There are 18 different pieces by 16 different authors (and Nicole Neidhardt who contributed the excellent cover illustration is also rightfully acknowledged). Most are short stories although the book closes and opens with poems. There’s also considerable supportive matter, including a foreword, glossary broken down by story, notes, acknowledgements, and brief biographies of all contributors. As is my custom for anthologies and collections, I’ll discuss each of the individual pieces briefly before returning to the discussion of the work as a whole.
“I could still feel my sister glaring at me. But I forced a smile as Ms. Xavier patted my shoulder, thankfully without bringing on a vision this time. I mean, what was I supposed to do?” page 75
Double Dare (Twintuition #3) by Tia and Tamera Mowry. Harper, HarperCollins, New York, 2017. MG fantasy, 204 pages + excerpt. Lexile: 610L . AR Level: 4.4 (worth 5.0 points) . NOTE: This review may contain spoilers for previous books in the series.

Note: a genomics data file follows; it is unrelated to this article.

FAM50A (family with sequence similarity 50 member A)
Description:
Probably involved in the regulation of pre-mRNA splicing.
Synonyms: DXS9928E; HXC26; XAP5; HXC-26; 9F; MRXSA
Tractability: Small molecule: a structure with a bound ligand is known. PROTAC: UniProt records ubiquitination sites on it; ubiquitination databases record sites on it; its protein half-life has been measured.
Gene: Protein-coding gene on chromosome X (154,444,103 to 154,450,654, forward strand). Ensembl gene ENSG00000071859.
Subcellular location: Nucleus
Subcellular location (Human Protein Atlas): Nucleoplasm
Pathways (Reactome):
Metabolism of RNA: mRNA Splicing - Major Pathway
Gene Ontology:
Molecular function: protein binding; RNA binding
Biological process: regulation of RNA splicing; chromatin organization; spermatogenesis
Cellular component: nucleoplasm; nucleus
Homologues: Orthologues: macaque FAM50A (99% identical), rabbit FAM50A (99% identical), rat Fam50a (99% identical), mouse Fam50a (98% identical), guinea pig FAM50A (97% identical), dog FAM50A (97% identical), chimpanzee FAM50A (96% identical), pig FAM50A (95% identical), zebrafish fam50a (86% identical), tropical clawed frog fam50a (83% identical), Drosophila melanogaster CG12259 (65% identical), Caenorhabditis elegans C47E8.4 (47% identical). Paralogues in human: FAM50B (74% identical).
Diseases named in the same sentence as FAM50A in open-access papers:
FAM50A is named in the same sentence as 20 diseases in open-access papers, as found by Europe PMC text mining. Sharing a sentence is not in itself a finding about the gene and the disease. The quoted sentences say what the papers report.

Twins Cassie and Caitlyn Waters can see into the future, but they never anticipated a surprise grandmother showing up or a classmate taking on a life-or-death prank. Can they balance foretelling training, using their visions to prevent disasters, and their schoolwork without becoming social pariahs?
Finally some action. Although some MG fantasy novels appeal to a wide range and can be enjoyed by older readers or read aloud to younger children, this is definitely meant to be read alone by the target audience.
After being teased about the family legacy for two whole books, there are finally some answers (and more questions, there’s still another book). The future visions this time were showing a legitimately dangerous possibility and had real consequences while also feeling like something that could happen in middle school.